Top Israeli tech executives talk.
(photo credit: Courtesy)
I wholeheartedly believe that the founding team, and, most importantly, the lead founder, is the most important factor in every company. This is true not only for young, fragile startups, it is very much the case for big, mature companies as well. Moreover, the founding team is not only important for a limited period of time, it remains the most pivotal variable in the long run, years after the establishment of the company.
I am always intrigued by the founder’s role in industry leading hi-tech companies. Apple is a great example. Apple was founded by a brilliant entrepreneur, Steve Jobs, who some argue is the greatest that ever lived. The positive elements of his character are very clearly ingrained in the company’s products, culture and even its P&L reports. The company’s unparalleled capability to innovate and its undeterrable drive for perfection are a clear derivative of Jobs’ extreme personality. In the same way, Jobs’ less positive characteristics are also evident at Apple—the need for control over every minute detail and all aspects of product usage are a testament to those aspects of Jobs’ personality.
This phenomenon is not exclusive to Steve Jobs. It’s the same for Bill Gates and his unprecedented capability to create an ecosystem tailored towards his success. Same for Jeff Bezos with his boundless creativity as well as his eagerness to achieve operational perfection. The list goes on and on. The identities of founders and companies are virtually inseparable. Tell me who you are and I will tell you what kind of company you have, the way it operates, and its areas of strength and weakness. In other words, tell me what the founders’ DNA looks like and I can easily understand the DNA of your company.
Most investors, particularly those who invest at early stages, already understand this concept. Like me, they focus on the founding team as the most important element when it comes to their investment decision-making. As mentioned earlier, when you make the ultimate decision to invest, you have a pretty good idea of the DNA makeup of the company, just by examining the DNA of the founding team. Here are a couple basic examples for clarification—
a team of super smart techies with high IQ and limited EQ is a strong (almost trivial) indication that the company will likely develop a very complex technology but will be limited by their marketing deficiencies. A lead founder with a history of jumping from company to company is more inclined to start a venture eager to become the “next big thing”, sometimes abandoning a potentially successful business too early.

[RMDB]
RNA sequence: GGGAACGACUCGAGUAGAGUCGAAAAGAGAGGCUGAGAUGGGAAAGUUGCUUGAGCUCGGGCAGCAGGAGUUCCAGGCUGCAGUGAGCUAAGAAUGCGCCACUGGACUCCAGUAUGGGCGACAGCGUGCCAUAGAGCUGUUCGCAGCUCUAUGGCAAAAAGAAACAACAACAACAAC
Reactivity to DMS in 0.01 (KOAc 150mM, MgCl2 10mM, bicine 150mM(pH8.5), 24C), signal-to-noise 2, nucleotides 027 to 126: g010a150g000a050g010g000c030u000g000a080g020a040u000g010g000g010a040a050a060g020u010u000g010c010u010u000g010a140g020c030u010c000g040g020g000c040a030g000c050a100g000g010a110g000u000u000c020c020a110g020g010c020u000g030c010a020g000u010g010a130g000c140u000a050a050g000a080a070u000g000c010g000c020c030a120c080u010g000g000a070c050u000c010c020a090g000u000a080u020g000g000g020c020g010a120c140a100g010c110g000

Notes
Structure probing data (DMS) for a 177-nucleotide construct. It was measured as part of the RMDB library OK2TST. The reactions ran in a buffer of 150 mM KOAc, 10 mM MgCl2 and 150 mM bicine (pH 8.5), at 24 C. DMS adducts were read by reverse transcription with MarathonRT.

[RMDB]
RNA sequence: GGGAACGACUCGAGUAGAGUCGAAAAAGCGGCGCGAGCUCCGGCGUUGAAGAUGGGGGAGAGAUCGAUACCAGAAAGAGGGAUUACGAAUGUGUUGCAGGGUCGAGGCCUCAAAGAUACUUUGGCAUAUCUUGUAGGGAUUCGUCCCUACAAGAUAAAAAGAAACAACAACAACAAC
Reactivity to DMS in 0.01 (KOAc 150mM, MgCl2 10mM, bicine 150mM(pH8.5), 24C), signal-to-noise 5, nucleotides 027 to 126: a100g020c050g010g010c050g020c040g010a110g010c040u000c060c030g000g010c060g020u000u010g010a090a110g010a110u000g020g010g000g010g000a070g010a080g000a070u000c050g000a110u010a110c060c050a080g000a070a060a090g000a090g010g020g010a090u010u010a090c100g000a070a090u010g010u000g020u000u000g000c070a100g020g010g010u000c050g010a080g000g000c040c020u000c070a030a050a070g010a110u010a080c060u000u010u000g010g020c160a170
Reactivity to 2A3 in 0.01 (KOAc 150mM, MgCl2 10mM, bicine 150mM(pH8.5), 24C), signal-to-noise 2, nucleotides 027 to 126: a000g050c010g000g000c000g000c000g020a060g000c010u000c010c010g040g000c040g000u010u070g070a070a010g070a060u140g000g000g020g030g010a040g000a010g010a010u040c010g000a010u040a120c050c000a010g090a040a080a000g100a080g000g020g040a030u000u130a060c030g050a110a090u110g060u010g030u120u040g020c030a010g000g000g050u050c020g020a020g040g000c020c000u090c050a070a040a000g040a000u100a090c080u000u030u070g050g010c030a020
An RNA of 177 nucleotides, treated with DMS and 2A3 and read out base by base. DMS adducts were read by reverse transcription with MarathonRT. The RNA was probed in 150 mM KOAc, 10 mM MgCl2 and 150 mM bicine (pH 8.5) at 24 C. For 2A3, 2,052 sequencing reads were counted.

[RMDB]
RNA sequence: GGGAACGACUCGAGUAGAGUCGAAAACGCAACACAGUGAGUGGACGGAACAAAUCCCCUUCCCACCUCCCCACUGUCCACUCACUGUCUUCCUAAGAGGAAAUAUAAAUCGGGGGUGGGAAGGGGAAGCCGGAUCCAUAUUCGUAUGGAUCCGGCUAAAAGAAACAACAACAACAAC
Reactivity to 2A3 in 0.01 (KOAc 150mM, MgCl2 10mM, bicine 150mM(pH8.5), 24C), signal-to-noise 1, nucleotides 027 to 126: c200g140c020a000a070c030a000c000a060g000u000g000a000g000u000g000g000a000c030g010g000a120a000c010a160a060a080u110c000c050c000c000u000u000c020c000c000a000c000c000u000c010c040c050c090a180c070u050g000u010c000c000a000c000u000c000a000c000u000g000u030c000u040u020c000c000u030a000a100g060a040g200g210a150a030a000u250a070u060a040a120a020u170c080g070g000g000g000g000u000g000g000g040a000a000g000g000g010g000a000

It’s not about finding (or being) the perfect founder because, of course, none of us are. It’s about understanding the pros and the cons from day one and having a good sense of potential future challenges. If you are an entrepreneur, it’s your job to shape your company’s destiny, but of equal importance is adding co-founders that can add the right characteristics to your DNA, people who compliment your strengths and excel in areas where you are less experienced. This changes the discussion from mapping your DNA to engineering it, shaping the DNA to fit your company’s needs. A great example is one of Glilot’s successful portfolio companies where two founders came from a strong consulting/service background. I liked this DNA because it indicated close interaction and in depth knowledge of the market as well as a tendency to better understand market needs. Still, I was initially worried about the potential downsides of this company’s DNA (mainly, the inability to create a viable product/IP that will create a lasting customer base for the company) and I suggested adding a third partner with a strong product background. They took my advice and the results have been overwhelmingly positive.
Israeli entrepreneurs in particular have a unique DNA. Most are alumni of elite military technology units and they all have that Israeli “Hutzpa”. They combine those attributes with advanced analytical skills that are used to solve complex challenges with simple, yet creative solutions and a fearless attitude where they allow nothing to hold them back. However, the Israeli DNA is not all positive. Many Israelis still run into the problems of last minute marketing and a tendency to try and cut corners among other things. Still, if you are familiar with the DNA and understand its potential issues, you will be able to control it in order to create great companies. Ultimately, the special Israeli DNA is what makes many entrepreneurs in this country so successful.
A company’s DNA is the most critical element in determining its success. Because DNA is primarily derived from the founding team, it is very difficult to change once it is established. I encourage investors to analyze company’s founders’ DNA in order to generate a clear understanding of the company’s future potential. More importantly, I encourage entrepreneurs to carefully build the best founding team in order to engineer your company’s DNA from day one, giving yourself the best chance for future success.
Kobi Sambourky is the Co-Founder & Managing Partner, Glilot Capital Partners
Glilot Capital Partners is a member of IATI (Israel Advanced Technology Industries).